Ross And Aaron's Story From The Let Love Define Family Series

Adoptive fathers discuss their hopes to expand their family by welcoming a daughter in this week’s Huffington Post Gay Voices RaiseAChild.US “Let Love Define Family™” series installment by contributing writer Beth Hallstrom.

Once apprehensive and unsure as they considered fostering and adoption, Ross Smith and Aaron Knight of Lake Balboa, California, quickly figured out that love is the simple secret to successfully parenting their twin boys. Now, the seasoned dads are thinking about expanding their family, this time with girls and maybe even another set of twins.

"This has been such a cool experience, we're thinking it would be great to do it again," said Ross, a 52-year old credit risk officer with a mortgage company. Aaron, who is 49 and the Vice President of Sales at an advertising agency, added, "We are thinking about a girl. Originally, when we talked about adopting, we thought about a girl, so it's always been on our minds."

Their sons, fraternal twins Isaiah and Xavier, who will be five in July, apparently approve. Ross said, “the boys have already put in an order for a sister.”

let love

Just a few years ago, the couple couldn't imagine having a conversation about when to adopt again because Ross and Aaron weren't sure they could even qualify to foster or adopt.

As they first explained in their Let Love Define Family™ profile on August 15, 2014, they were concerned that being an older gay couple there would be insurmountable obstacles to parenthood. But, with the help of The Village Family Services, a foster and adoption agency partner of RaiseAChild.US, Ross and Aaron were certified to foster and adopt on May 20, 2013 -- Ross's 50th birthday.

In October of that year, they welcomed the twins, then three years old, and celebrated the finalization of their adoption on May 12 of last year.

"The experience has been unimaginable -- and all that that entails," explained a laughing Aaron.

"They are always surprising us. They are charming, frustrating, funny, loving, amazing, rambunctious little boys. They really are great kids," he said.

"It's been wonderful," added Ross, "we knew we would need patience -- but we didn't realize how much."

Both Ross and Aaron agreed one of the greatest joys of fatherhood is watching the boys grow and change and develop their own decidedly different personalities. The family established a tradition on New Year's Eve of predicting what the boys will be like when they're grown up.

"We decided to keep what we write a secret. We're going to collect all the predictions, then open and read them when the boys are 18. It will be fascinating to see how they and our visions of them change year by year," Ross said.

The twins are already light years away from the withdrawn and sad little boys Ross and Aaron adopted.

"The turnaround has been amazing. At first, Xavier wouldn't talk at all. I took three months off of work to be with them full-time and Aaron took off work as much as he could. It wasn't easy but we just loved them, fiercely and unconditionally, and look what happened," Ross explained.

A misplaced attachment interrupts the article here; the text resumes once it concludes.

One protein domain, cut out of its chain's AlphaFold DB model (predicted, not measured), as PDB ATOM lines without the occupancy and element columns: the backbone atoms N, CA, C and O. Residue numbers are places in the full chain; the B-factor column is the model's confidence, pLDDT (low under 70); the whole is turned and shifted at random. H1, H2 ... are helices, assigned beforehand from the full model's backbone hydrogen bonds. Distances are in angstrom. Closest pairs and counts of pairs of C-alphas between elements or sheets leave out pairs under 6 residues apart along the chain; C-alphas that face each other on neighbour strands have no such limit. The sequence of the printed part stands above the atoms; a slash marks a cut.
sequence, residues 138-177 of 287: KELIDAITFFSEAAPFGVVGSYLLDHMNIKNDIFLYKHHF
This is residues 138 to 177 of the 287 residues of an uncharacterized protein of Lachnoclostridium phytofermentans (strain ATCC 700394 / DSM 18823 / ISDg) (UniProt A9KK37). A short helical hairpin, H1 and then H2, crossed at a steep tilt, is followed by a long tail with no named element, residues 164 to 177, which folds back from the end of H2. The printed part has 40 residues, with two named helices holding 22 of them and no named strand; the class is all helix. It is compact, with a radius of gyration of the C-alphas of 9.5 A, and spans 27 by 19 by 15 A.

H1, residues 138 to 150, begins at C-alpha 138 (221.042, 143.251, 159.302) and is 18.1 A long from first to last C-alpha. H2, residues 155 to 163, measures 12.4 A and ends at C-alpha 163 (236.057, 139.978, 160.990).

"Yes, look what happened," added a still-laughing Aaron, "Now we can't shut them up!"


"I always heard this and, intellectually I knew it to be true, but I didn't really believe it until we had the boys. Now I'm sure that children will blossom with love. All they need is love," he added.

Today, Ross and Aaron's only obstacle to expanding their family lies within California law. Potential adoptive parents who work with the state must first be foster parents and, according to the rules, only two foster children are permitted to occupy each bedroom in the home. The Smith-Knight residence, with one of its three bedrooms used as an office, is currently one bedroom short.

"So, that's the only thing stopping us right now. We're looking for a bigger house anyway so, say we moved tomorrow, we'd just put our names in and go for it. We know we want children older than two and, at first, we were hesitant to adopt girls, but we asked our female friends and others if they thought girls needed to be with women and, nine times out of ten, they said girls need a father figure," Ross said.

"We've come to believe that children don't care if you're male or female, gay or straight, they just want to be loved," Aaron added.


With house hunting in their future and hopes of a daughter or two, Ross and Aaron are excited, optimistic, and encourage others in the LGBT community to create their families through fostering and adopting.

"If you are at all on the fence about whether to do it, wondering if you're right for it, wondering if you even can do it, get off the fence and do it! It's difficult sometimes and not like it is in the movies. But as much as it isn't like the movies," said Ross with a catch in his voice, "it is like a dream, a dream that comes true."

On Saturday, June 13, 2015, RaiseAChild.US will host “Call Me Dad,” a free brunch event for the gay community and all people interested in learning about building or expanding a family through fostering, adopting, or weekend hosting. This two-hour event will begin at 11:00AM at the Montalban Theatre in Hollywood, CA and will feature a special performance by actor/comedian/adoptive dad, Alec Mapa. RSVP and information at www.RaiseAChild.US.

RaiseAChild.US is the nationwide leader in the recruitment and support of LGBT and all prospective parents interested in building families through fostering and adopting to meet the needs of the 400,000 children in the foster care system. RaiseAChild.US recruits, educates, and nurtures supportive relationships equally with all prospective foster and adoptive parents while partnering with agencies to improve the process of advancing foster children to safe, loving and permanent homes. For information about how you can become a foster or adoptive parent, please visit www.RaiseAChild.US.